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AARP Georgia applauds new legal protections for seniors as 2013 Georgia Assembly session ends

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AARP Georgia applauded the Georgia General Assembly for taking steps to strengthen legal protection for seniors in the 2013 legislative session that concluded today.

But it also chided the assembly for reducing funding for protections already in place.

“House Bill 78 is a huge win for seniors,” said Greg Tanner, state director for AARP Georgia, which is headquartered in Atlanta. “The bill passed unanimously in both houses. That speaks volumes about the need to protect Georgia’s seniors from neglect, physical abuse, and financial exploitation. We applaud the assembly for its overwhelming support for the measure.”

As the same time, Tanner expressed AARP Georgia’s disappointment that full funding for Adult Protective Services wasn’t restored. “HB 78 increases reporting of elder abuse, but unfortunately the budget cuts positions in Adult Protective Services. These are the people who help when elders are abused. This seems very shortsighted.”

The bill known in legislative shorthand as HB 78 makes it a felony if any person knowingly and willfully exploits a disabled adult or elder. It also increases the number of people required by law to report abuse.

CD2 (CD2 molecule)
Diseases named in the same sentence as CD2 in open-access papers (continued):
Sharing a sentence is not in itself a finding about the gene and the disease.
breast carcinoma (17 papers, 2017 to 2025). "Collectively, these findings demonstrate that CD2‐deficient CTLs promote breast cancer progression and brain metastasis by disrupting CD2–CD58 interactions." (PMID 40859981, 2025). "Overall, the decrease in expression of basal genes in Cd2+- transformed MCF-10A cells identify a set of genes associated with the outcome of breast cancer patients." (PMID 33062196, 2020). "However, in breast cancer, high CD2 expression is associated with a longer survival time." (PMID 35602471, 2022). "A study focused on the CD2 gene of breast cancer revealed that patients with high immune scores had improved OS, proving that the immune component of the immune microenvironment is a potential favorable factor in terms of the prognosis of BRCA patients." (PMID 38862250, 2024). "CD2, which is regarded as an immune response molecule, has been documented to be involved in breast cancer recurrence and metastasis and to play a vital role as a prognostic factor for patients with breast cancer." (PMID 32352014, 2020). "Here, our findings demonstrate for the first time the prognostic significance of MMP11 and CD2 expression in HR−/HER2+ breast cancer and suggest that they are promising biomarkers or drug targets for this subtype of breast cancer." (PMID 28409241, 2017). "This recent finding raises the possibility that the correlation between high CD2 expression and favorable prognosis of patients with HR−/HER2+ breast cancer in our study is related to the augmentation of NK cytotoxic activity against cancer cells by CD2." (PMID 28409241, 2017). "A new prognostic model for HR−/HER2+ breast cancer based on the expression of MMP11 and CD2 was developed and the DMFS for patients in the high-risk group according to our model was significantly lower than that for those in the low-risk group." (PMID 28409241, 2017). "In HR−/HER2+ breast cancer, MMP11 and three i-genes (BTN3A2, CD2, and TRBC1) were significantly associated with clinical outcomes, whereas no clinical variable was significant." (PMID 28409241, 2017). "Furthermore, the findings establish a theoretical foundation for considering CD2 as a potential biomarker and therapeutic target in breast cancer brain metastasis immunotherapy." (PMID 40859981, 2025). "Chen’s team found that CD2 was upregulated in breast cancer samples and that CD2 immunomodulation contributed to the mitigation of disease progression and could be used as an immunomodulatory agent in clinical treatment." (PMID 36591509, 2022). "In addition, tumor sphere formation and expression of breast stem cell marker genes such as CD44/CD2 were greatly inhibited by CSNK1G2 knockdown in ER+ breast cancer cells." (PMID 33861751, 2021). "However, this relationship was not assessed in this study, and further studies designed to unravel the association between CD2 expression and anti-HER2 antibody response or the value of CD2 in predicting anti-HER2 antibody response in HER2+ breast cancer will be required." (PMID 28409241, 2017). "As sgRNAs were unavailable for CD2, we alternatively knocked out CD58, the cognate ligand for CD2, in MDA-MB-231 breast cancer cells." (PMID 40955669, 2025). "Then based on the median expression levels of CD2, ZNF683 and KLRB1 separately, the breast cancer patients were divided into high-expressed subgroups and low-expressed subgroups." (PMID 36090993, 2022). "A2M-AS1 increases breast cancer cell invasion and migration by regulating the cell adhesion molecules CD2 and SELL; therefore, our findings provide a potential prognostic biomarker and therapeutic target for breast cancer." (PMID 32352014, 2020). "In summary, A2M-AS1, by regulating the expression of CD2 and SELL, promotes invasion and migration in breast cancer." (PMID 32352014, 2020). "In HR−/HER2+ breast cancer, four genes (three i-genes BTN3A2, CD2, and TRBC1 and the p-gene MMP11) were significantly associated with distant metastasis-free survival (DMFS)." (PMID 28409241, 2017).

Other important wins for seniors during the session include:

•    The tabling of Senate Bill 202 which, senior advocates feared, would make it easier for nursing homes to sign patients and their families to binding arbitration, giving up their rights to a jury trial in the event of abuse, neglect or harm.
•    Passage of House Bill 454. The bill, which passed both houses unanimously, strengthens the state’s annual tax spending report. Under the new law, the report can be expanded to include more detailed analysis of economic tax breaks to determine the cost/benefit tradeoff, a measure that AARP believes can lead to greater accountability for tax concessions.
•    Restored funding in the state budget for Alzheimer’s services and respite care services. These vital services allow the elderly to remain in their homes and communities. They do so by supporting the caregivers – usually family – who provide care for those seniors that choose to remain at home.
•    Restored half the funding for the state’s Adult Protective Services. Recent research indicates that up to 14 percent of at-risk adults – usually women, the very old or those with dementia – experience abuse, neglect or exploitation annually in community living settings.

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